Wednesday, August 11, 2010

Back to blogging....

It has been a while since I posted on my blog - in fact, I believe this is the first time ever that more than one month passed between posts since I started blogging. There are a couple of reasons for the lag:

  • Matt Casters, Jos van Dongen and me have spent a lot of time finalizing our forthcoming book, Pentaho Kettle Solutions (Wiley, ISBN: 978-0-470-63517-9). The book is currently being produced, and should be available according to schedule in early September 2010. If you're interested, you might like to read one of my earlier posts that explains the organization and outline of the book.

    (I should point out that we have reorganized the outline as the project progressed, so the final result will not have all the chapters mentioned in that post. We do however cover most of the topics mentioned.)

  • I have been checking out Quipu, a promising Open Source data warehouse management solution. Quipu provides a repository-based extensible code-generator that allows you to generate and maintain a data warehouse based on the Data Vault model. One of the things I want to do in the short term is write templates that allows it to work for MySQL, and after that, I want to see if I can get Quipu to generate Kettle Jobs and transformations.

  • I have been working on a couple of software projects. Two of them are currently available as open source on google code:

    This allows you to use the Metaweb Query Language (MQL) to query a RDBMS. If you're wondering what this is all about: MQL is the query language used by Freebase (which is a collaborative "database-of-everything" or "wikipedia-gone-database").

    While Freebase is interesting in its own right, I am particularly enthused about the MQL query language. I feel that MQL is an exceptionally good solution for flexible, expressive and secure data access for modern (AJAX) Web applications. Even though MQL was not developed with relational database systems in mind, I think it is a pretty good fit.

    Anyway, this is very much a work in progress, and I appreciate your feedback on it. If you're interested, you can read a bit more about my take on RDBMS data access for web applications and MQL on the mql-to-sql project home page. I have also put up an online demo that allows you to query the sakila MySQL sample database using MQL.

    This is a project that provides auto-documentation for Kettle (a.k.a. Pentaho Data Integration).

    The project consists of a bunch of Kettle Jobs and transformations (as well as some XSLT stylesheets) that extract data from Kettle Jobs and transformation and transform it into a collection of human-readable HTML documents along with a table of contents. The resulting documentation looks and feels a bit like JavaDoc documentation.

    If all goes well, I will be presenting kettle-cookbook in a Pentaho web seminar, which is currently scheduled for September 15, 2010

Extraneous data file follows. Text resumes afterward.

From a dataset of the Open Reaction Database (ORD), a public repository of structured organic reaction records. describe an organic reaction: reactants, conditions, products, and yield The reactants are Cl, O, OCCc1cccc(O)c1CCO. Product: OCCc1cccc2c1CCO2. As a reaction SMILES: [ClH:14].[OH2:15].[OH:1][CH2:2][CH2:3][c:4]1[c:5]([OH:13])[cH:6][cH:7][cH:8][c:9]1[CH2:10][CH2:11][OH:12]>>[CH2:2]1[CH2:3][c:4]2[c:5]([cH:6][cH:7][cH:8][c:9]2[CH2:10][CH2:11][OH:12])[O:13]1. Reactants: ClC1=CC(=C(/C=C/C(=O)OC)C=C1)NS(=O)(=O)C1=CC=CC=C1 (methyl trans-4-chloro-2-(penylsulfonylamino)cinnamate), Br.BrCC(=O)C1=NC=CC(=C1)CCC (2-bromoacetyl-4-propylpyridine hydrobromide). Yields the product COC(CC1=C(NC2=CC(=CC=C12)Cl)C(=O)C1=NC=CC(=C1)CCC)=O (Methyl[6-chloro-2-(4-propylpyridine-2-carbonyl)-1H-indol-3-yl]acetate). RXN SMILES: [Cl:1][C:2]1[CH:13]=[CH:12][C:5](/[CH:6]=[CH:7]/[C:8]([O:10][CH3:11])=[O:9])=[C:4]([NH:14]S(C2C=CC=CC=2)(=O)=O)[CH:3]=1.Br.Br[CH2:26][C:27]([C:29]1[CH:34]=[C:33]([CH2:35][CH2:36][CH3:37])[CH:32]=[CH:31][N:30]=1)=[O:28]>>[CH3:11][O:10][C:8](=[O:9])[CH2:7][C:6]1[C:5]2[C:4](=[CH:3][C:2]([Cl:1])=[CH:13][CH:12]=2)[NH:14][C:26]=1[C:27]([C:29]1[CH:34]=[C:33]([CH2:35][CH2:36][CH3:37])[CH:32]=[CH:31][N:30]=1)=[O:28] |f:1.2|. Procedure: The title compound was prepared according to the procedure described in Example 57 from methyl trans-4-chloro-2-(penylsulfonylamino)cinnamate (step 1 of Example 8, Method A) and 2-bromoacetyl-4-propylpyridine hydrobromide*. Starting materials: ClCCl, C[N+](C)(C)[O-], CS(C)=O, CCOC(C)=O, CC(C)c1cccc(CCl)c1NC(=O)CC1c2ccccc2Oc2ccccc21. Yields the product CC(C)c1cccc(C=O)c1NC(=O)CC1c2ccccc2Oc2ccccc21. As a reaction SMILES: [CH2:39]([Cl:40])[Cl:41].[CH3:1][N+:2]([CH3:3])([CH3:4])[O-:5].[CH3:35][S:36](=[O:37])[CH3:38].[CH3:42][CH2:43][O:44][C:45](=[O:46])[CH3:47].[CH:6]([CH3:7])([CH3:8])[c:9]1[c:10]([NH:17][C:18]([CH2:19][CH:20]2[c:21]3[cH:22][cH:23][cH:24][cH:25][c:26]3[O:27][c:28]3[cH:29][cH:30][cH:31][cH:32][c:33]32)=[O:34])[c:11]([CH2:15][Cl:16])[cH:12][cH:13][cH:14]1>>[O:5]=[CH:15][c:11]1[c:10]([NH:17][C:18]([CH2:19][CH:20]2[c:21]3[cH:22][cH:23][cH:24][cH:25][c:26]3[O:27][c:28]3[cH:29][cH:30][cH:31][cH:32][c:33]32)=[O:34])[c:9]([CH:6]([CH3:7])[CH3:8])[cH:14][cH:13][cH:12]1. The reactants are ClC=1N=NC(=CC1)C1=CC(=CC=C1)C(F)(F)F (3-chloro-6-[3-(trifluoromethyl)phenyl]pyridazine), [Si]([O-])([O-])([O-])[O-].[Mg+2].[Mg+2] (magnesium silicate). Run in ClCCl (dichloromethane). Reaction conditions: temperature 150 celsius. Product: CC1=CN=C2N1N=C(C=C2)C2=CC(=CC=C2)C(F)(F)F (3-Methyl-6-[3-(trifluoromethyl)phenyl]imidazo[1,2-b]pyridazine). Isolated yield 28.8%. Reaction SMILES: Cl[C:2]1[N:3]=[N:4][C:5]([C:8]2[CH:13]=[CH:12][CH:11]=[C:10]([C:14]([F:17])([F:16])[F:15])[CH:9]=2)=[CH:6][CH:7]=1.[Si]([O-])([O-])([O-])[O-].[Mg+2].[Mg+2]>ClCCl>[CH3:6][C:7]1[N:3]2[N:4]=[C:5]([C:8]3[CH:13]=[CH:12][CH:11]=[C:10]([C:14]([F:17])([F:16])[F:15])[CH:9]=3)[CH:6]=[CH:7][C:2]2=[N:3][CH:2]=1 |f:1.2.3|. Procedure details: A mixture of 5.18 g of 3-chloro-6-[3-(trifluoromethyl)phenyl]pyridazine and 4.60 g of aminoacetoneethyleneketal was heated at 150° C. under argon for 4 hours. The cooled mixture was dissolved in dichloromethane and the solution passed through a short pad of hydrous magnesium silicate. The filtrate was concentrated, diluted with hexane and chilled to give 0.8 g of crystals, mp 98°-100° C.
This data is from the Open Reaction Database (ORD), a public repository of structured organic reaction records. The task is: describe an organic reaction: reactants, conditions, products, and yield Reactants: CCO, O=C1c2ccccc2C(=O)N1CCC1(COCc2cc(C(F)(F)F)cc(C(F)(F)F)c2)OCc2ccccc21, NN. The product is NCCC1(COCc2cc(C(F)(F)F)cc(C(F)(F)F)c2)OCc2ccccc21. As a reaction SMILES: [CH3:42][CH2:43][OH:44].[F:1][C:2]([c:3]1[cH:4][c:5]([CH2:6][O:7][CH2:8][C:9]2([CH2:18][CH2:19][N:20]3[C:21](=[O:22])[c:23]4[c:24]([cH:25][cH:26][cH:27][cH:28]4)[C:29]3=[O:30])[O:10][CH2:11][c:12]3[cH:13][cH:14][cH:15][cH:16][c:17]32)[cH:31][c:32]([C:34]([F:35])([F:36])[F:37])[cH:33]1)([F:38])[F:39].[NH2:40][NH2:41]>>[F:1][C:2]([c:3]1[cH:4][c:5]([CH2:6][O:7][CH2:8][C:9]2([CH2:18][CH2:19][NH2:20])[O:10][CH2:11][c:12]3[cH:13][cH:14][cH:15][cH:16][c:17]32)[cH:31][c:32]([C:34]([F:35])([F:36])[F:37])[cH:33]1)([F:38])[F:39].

• I've been enjoying 4 weeks of vacation (I started working this week). There's not much to tell about that, other than that it was great spending a lot of time with my family. I plan to do this more often, and now that Kettle Solutions is finished I should be able to find more time to do it.

  • I've been looking at two emerging HTML5 APIs for client-side structured storage, the Web SQL Database API and the Indexed DB API.

    I have developed a few thoughts about the ongoing debate (see this and article for some background) about which one is better and I see a role for something like MQL here too. I will probably write something about this in the next few weeks

  • Yesterday, I got wind of the JS1k contest! Basically, the challenge is to write an interesting standalone JavaScript demo program that must be no larger than 1024 bytes. It is amazing and inspiring to see what people manage to do with a modern browser in 1k of JavaScript code.

    I decided to try it myself, and you can find my submission here: An interactive SQL query tool for the Web SQL DB API.

    Essentially, you get a textarea where you can enter arbitrary SQLite queries, and button to execute the SQL, and a result area that will print a feedback message and a result table (if applicable). As a bonus, there's a button to get a listing of the available database objects (using a query on sqlite_master) and an explain button to show the query plan of the current SQL statement.

    The demo works on recent versions of Google Chrome, Apple Safari and Opera. It can run offline, and does not require any plugins. I should say that I expect my submission will be rejected by the judges since the demo is not functional on Mozilla Firefox, which is a requirement. (That is, the script will detect that the Web SQL Database API is not supported and print a message to that effect). However, it was still fun to try my hand at it.

Ok - that's it for now. I will try and post more regularly and write about these and other things in the near future. Don't hesitate to leave a comment if you have any questions or suggestions.

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